The northern Sardinian region of Gallura, a windswept land of craggy granite bluffs where the sea is never too far away, is the ideal habitat for the Vermentino vine. Carlo Deperu, who runs a small organic farm with his wife, Tatiana Holler, refuses to follow the enological handbook that homogenizes many local wines: he is one of the only producers in the entire appellation who does not inoculate, relying instead on wild yeasts to kick off fermentation following a brief period of skin maceration—a long-lost tradition here. He forgoes filtration, resulting in a white that is the slightest bit cloudy and benefits from aeration to fully come out of its shell. Carlo’s calculated approach to natural winemaking yields a fleshy, full-flavored Vermentino saturated with herbs, flowers, ripe orchard fruit, and an unmistakable Mediterranean signature. Go for it! You’ll notice a whole lot of wine in your wine.
*Given the natural production methods—low sulfur and no filtration—this white can sometimes show a reductive character that requires some time to blow off. A couple of hours in a decanter will do the trick, or leave some headspace in the bottle and come back to it the next day (it will only improve over the course of several days) to experience its full spectrum of aromas.
Carlo Deperu and his wife Tatiana Holler are crafting some of the most serious whites of the Mediterranean basin. The couple met in Milan, where Carlo earned his degree in viticulture and enology while Tatiana had come to study advertising from her native Brazil. In 2005, they returned to Carlo’s hometown of Perfugas, where his family had long made wine. The couple replanted the family vineyards and added new parcels, ultimately growing to 6 ha. Vermentino thrives here, giving full-bodied, mineral wines that rank among the Mediterranean’s most complex whites. The couple also produces a perfumed, chewy red from Cannonau and Muristellu. These wines are loaded with local character and brilliantly complement Mediterranean cuisine.
Our first foray into Sardegna is very recent, and it only took one trip to fall in love with the island, its culture, and its wines. Similar to its northerly neighbor, Corsica, there is a strong regional identity here that goes far beyond its official status as one of Italy’s twenty regions. Its people are proud, strong-willed, and deeply attached to their traditions—a distinctive character often seen with island people and accentuated by its long history of invasions and outside rule.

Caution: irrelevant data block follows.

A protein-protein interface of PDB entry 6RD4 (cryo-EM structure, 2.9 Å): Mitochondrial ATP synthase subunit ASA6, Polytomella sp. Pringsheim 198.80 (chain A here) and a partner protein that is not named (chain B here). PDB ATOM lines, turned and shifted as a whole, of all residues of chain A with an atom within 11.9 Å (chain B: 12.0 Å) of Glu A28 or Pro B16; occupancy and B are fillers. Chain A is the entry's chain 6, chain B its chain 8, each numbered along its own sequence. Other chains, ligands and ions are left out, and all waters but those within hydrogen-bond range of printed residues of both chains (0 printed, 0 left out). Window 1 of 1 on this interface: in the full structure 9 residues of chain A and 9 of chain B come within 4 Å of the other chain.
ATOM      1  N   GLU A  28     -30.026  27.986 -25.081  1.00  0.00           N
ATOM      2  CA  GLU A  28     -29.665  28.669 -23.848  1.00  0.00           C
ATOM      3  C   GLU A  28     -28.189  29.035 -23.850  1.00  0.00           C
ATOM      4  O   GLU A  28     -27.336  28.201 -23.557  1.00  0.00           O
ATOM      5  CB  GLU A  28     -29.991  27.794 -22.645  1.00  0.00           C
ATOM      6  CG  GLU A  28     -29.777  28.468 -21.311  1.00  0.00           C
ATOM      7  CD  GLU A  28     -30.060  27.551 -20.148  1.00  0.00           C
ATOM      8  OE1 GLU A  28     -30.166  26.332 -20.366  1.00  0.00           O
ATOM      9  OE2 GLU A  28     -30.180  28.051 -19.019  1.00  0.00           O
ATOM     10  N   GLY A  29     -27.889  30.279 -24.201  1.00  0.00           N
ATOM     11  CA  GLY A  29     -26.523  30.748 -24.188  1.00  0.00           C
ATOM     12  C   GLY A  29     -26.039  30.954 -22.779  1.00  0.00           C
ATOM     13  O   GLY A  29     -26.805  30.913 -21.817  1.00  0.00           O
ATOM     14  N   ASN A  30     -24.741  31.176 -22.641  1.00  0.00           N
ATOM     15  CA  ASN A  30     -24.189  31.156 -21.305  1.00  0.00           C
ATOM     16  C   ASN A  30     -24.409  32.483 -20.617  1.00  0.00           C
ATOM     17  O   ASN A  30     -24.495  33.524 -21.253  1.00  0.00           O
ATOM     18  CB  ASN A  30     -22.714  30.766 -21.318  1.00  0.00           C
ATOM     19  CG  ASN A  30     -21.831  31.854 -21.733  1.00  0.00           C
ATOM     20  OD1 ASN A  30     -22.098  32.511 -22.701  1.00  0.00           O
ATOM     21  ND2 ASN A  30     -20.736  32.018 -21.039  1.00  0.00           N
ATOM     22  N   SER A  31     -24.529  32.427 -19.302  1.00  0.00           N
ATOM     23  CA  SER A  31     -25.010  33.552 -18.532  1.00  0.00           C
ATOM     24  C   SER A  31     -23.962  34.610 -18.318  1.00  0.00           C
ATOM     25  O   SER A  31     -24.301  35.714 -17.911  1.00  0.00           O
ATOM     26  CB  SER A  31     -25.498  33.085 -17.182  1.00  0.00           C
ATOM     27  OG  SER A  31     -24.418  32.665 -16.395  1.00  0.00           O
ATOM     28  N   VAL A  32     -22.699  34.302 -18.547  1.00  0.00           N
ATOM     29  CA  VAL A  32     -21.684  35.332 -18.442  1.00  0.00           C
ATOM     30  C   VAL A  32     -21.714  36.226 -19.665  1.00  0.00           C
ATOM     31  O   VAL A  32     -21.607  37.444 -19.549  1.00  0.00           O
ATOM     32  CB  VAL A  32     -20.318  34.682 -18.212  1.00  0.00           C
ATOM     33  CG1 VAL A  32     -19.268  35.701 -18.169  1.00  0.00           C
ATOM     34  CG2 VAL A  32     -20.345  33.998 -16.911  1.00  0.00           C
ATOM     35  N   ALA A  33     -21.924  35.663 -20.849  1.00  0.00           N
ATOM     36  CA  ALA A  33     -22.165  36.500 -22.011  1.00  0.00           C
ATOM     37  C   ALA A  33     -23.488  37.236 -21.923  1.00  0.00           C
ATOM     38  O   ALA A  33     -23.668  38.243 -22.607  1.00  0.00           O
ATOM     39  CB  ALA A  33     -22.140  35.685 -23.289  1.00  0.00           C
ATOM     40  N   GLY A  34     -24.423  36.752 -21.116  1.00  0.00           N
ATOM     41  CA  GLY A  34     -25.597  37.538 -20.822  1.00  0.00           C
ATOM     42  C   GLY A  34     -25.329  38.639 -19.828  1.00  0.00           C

This tumultuous past has resulted in diverse influences—Greek, Roman, Aragonese, Catalan, and Ligurian, just to name a few—that have shaped the island’s culture, language, cuisine, and wines over many centuries. While Vermentino and Cannonau (aka Grenache) reign, Sardegna also boasts a number of indigenous grapes that are capable of expressing something unique in its abundant variety of terroirs.
The Mediterranean plays a major role, providing cooling, salty breezes to coastal areas, while the rugged, mountainous interior is home to high-altitude sites where wines retain freshness in spite of the southerly latitude. The granitic highlands of Gallura and Barbagia come to mind as some of its most qualitative zones, but a range of soils, elevations, and varying distance to the sea mean that the island is capable of producing wines in all styles, from crisp whites to powerful reds and exquisite vini dolci.
The three growers we represent bring something new to the table, something fascinating that is not found elsewhere in Italy or even in nearby Corsica. Their wines evoke the rustic beauty of this fascinating island civilization, and of course, pair perfectly with the local cuisine, be it seafood-based or the hearty, earthy specialties of its interior.
Every three or four months I would send my clients a cheaply made list of my inventory, but it began to dawn on me that business did not pick up afterwards. It occurred to me that my clientele might not know what Château Grillet is, either. One month in 1974 I had an especially esoteric collection of wines arriving, so I decided to put a short explanation about each wine into my price list, to try and let my clients know what to expect when they uncorked a bottle. The day after I mailed that brochure, people showed up at the shop, and that is how these little propaganda pieces for fine wine were born.—Kermit Lynch
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